How I Broke Up With My Girlfriend (Even Though She's Still Dating My Husband)

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I recently stepped up to end the romantic and sexual aspects of my relationship with my girlfriend.

Actually, she wasn't only my girlfriend. She also was — and still remains — my husband's girlfriend as well. I love both of the people in this situation and I knew that ending or changing things with one of the partners in our "poly triad" was going to hurt the other as well.

So with twice as much love involved, I’d spent over a year telling myself that I needed to try twice as hard to make it work for all of us.

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Narrator: It wasn’t working for any of them.

I felt stuck in the pattern of feeling like a monster/robot/ice queen, which spurred a certain amount of resentment and increased avoidance toward someone I felt I should be able to give myself to. And the guilt I felt for having those feelings funneled into the angst and avoidance which fuelled the cycle in an ongoing process.

Then we’d all have a really wonderful time together and I’d chide myself: "See! You don’t need to be such an ice queen. It’s all good."

Then we’d have some really awkward time and ice queen mode would be activated hard and the cycle would begin again.

It was only when I was able to shake off enough of the self-hatred and shame for being who I am that I saw that the situation was unsustainable as it was and that some form of a breakup was necessary. Not wanting to hurt anyone had me twisting myself into knots.

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Love is about sacrifice, after all. A million memes tell us so.

But love for myself was what allowed me to decide to change the situation.

Regardless of whether you’re the one who needed things to change in a relationship or the person who is being dumped, it simply sucks when things end.

There’s a mourning process for everyone involved over what you thought the relationship was going to be, even when you know these changes are in everyone’s best interest.

Sometimes love can get in the way of ending a relationship that is so obviously past its expiration date. Our society values love for others to be the most sacred emotion, but love often clouds our judgment. 

Love is purported to be a fixer of all things, a salve that can soothe the worst circumstances and pain.

And I call bullsh**.

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It’s not that I’m anti-love. I’m a big fan of it. I’m in love with a couple of people at this very moment and it’s wonderful even when it's complicated. Yet, love isn’t as simple as the romcoms and love songs would have us believe.

I've definitely been guilty of hanging onto someone for far too long because I loved them.

We weren’t in the same place mentally and emotionally and I didn’t have it in me to be there for them with my whole heart. I was super-guarded and only let small pieces of myself out, yet I didn’t want to hurt them by ending things.

With that pesky emotion hanging around, I'd convinced myself that if I could fix enough pieces of myself, I could be all the things that would make me a good partner to them — and I believed I owed them that.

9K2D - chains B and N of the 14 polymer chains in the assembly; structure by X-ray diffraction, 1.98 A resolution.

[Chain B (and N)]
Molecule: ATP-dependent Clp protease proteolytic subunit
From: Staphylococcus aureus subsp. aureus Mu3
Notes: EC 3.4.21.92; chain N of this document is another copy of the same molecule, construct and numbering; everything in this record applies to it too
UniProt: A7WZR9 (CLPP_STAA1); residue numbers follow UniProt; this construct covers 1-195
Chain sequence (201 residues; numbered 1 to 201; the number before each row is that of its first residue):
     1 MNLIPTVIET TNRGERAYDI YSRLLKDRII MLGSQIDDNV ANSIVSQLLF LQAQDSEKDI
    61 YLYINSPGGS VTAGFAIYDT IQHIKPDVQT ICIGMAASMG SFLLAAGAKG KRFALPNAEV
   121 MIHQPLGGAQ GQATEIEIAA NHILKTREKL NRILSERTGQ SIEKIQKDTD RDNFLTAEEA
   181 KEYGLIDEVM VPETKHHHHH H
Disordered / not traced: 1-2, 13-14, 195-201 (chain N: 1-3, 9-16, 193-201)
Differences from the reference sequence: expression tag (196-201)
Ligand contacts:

Because of love.

All of this becomes even more complicated in non-monogamous relationships where multiple people are involved.

Relationships in polyamory and other styles of non-monogamy don’t always end as abruptly or conclusively as monogamous ones do.

The desire to stick the dismount and remain friends as you transition to being metamours — "the partner of one's partner, with whom one does not share a direct sexual or loving relationship" — means that breakups are instead attempted as transitions to something that will work for everyone involved.

This isn't easy and it still requires time to get over the hurt feelings that naturally arise.

My husband and now-ex-girlfriend/still-his-girlfriend were hurt by my decision and both need to heal and mourn the loss of what could have been, but there is a sense of relief for each of us well as well. 

We’d all been feeling the ever-looming cloud of discomfort, and putting it to rest freed us all to explore the kind of relationship we could build without it.

We’re all constantly exposed to contradictory messages about how we're supposed to love.

We’re expected to love and accept ourselves, but also never to put our selfish interests above the nobler love for others. Run yourself a bath, but run yourself into the ground for your family.

I believe that shaking off the notion that loving someone means always putting their feelings first is the only way anyone can function daily in a sustainable way.

And I could only love her in a way that works not only for me but for all three of us, once I tossed out the idea of what love should be.

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Kat Stark is a geeky, Canadian, queer, bi/pansexual, feminist who came to ethical non-monogamy 21 years into her relationship with her husband. 

This article was originally published at Life on the Swingset. Reprinted with permission from the author.